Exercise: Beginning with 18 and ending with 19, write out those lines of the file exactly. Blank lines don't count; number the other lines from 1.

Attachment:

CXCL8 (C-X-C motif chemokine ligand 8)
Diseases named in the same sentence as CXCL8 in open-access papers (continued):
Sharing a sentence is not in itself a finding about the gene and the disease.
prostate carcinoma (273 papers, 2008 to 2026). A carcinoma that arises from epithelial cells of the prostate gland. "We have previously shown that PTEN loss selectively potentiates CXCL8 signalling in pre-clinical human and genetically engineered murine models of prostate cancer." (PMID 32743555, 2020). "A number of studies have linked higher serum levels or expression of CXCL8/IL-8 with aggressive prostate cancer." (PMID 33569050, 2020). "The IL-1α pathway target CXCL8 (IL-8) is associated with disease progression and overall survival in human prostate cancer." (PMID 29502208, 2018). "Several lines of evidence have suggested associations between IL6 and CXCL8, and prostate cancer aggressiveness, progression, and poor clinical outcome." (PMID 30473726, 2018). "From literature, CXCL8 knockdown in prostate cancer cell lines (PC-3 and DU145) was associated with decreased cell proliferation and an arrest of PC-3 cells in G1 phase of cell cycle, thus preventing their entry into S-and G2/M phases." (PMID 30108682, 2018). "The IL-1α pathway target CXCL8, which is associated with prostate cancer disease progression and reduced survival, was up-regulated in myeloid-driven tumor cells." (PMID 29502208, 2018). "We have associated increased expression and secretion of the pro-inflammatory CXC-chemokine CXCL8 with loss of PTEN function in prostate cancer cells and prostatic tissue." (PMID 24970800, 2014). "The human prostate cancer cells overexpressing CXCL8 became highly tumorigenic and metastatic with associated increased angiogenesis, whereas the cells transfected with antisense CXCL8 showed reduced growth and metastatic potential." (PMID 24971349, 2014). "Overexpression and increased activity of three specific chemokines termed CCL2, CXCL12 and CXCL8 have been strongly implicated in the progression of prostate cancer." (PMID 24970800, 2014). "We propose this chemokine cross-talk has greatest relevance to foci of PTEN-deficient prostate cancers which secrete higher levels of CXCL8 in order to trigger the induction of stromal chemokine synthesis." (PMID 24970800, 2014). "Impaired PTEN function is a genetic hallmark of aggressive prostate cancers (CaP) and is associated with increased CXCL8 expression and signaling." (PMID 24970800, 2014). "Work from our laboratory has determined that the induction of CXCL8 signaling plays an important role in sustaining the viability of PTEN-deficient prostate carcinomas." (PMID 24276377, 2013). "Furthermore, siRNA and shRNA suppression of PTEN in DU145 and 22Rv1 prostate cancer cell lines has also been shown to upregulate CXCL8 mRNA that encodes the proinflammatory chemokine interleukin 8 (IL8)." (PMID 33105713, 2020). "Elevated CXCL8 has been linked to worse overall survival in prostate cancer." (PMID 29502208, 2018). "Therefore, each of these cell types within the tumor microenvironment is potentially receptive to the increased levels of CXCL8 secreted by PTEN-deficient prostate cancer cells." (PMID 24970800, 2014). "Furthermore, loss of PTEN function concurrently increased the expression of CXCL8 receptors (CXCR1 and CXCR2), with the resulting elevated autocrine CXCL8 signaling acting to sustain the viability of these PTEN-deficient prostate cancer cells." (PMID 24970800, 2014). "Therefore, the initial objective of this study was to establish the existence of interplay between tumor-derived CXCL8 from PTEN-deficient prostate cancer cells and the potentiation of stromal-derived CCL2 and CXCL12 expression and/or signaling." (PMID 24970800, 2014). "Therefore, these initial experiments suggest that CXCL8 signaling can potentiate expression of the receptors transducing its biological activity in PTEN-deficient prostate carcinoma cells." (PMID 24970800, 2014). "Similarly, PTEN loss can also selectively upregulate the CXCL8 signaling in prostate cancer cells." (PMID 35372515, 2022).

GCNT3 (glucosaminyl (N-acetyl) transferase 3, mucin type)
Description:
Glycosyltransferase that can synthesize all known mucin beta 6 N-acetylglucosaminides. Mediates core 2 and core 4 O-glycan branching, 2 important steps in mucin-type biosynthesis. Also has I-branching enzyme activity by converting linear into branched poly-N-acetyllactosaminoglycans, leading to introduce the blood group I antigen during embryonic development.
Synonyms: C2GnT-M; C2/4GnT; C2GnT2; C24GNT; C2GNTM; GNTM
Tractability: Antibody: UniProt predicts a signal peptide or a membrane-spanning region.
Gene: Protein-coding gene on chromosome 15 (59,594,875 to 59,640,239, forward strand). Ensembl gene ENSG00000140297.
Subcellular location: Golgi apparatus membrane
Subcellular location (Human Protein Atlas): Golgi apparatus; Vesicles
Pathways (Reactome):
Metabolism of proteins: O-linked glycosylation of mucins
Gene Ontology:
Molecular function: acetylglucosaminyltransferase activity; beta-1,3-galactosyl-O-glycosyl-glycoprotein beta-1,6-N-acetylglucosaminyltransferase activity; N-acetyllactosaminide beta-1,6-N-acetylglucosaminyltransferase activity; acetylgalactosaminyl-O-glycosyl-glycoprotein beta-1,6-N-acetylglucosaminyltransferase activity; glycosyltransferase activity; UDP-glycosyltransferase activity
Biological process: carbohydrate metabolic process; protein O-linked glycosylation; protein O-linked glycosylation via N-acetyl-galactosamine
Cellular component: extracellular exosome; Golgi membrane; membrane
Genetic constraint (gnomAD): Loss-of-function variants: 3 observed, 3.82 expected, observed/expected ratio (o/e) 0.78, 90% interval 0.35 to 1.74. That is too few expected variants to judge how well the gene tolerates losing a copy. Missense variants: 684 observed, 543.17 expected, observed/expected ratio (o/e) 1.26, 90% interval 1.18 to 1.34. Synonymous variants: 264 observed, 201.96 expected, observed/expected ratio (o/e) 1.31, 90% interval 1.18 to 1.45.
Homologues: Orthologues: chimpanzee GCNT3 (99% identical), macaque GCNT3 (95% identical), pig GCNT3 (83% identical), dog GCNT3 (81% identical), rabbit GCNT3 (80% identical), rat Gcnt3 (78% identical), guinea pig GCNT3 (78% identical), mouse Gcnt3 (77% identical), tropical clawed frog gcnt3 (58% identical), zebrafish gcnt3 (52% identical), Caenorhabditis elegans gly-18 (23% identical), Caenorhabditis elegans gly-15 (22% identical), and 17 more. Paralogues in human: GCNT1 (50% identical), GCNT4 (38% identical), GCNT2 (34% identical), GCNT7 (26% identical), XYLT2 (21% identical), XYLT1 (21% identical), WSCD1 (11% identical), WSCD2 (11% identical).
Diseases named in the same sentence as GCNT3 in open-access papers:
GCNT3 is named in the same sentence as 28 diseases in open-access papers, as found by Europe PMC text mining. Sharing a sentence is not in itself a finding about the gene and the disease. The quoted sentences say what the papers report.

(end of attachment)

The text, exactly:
Cellular component: extracellular exosome; Golgi membrane; membrane
Genetic constraint (gnomAD): Loss-of-function variants: 3 observed, 3.82 expected, observed/expected ratio (o/e) 0.78, 90% interval 0.35 to 1.74. That is too few expected variants to judge how well the gene tolerates losing a copy. Missense variants: 684 observed, 543.17 expected, observed/expected ratio (o/e) 1.26, 90% interval 1.18 to 1.34. Synonymous variants: 264 observed, 201.96 expected, observed/expected ratio (o/e) 1.31, 90% interval 1.18 to 1.45.